Note that recently the Central Bank system started requiring Brazilian companies to disclose the country in which the foreign investor is incorporated or resident (as the case may be) and also the country in which the ultimate beneficial owners reside.

Indirect investments

Foreign investors may invest in the Brazilian financial and securities markets using the same fixed-income instruments (i.e., bonds, notes, certificates of deposit and debentures), derivative instruments (i.e., swaps, futures, forwards and flexible options), securities (i.e., shares, stock options and stock index warrants), mutual funds, private equity and other investment funds, and other financial instruments available to Brazilian residents, with certain exceptions.

A foreign investor can only purchase or sell securities traded on stock or commodities exchanges, electronic systems or organised over-the-counter trades (OTC), and securities or financial instruments traded on OTC markets that are not organised or that are organised by entities not authorised by CVM.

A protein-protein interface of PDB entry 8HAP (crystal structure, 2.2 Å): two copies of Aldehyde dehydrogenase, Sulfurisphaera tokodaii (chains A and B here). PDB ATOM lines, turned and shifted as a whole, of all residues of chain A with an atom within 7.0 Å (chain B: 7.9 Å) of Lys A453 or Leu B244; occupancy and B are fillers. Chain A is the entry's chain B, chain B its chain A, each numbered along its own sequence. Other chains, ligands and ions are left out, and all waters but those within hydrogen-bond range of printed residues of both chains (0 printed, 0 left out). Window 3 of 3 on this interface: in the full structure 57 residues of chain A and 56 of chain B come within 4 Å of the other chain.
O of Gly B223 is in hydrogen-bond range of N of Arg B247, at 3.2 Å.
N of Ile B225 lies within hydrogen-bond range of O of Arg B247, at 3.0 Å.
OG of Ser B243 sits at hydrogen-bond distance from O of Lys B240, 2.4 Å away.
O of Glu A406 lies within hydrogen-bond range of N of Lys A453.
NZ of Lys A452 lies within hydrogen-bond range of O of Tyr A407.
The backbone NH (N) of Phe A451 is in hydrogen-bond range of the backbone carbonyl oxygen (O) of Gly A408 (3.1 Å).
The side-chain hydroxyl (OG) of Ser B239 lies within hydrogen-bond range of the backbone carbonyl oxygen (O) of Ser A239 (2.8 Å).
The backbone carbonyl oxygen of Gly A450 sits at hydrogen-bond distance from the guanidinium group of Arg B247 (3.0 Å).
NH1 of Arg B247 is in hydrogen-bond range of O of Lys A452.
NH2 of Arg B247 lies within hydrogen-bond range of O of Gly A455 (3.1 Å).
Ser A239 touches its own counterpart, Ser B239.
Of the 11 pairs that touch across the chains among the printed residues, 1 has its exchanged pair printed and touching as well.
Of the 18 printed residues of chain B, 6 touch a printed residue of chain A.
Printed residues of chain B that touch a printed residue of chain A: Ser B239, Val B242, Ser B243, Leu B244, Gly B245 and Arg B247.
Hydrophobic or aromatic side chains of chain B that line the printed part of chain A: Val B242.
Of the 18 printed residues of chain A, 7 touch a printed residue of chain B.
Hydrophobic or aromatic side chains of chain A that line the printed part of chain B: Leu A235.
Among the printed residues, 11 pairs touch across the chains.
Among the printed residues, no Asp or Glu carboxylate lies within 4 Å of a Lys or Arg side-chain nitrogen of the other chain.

Foreign investors may purchase Brazilian depositary receipts (certificates representing securities issued by foreign publicly held companies, issued for purposes of trading on the Brazilian securities market).

To invest in the Brazilian financial and securities markets, a foreign investor must (1) appoint an agent in Brazil (who must be a financial institution or institution authorised by the Brazilian Central Bank); (2) register with CVM; and (3) enter into a custody agreement with a financial institution authorised to provide custodian services, in accordance with CVM Instruction 560 of 27 March 2015.

Transfer or remittance of such investments abroad is not permitted, except in cases of merger, amalgamation, spin-off, corporate reorganisation or succession.

Foreign debt transactions

Foreign debt transactions may be made through the remittance of foreign currency (i.e., loans, certificates of deposit, private debentures, etc.) directly between a foreign and a domestic party or by investments in publicly traded securities (i.e., bonds, notes, certificates of deposit and debentures).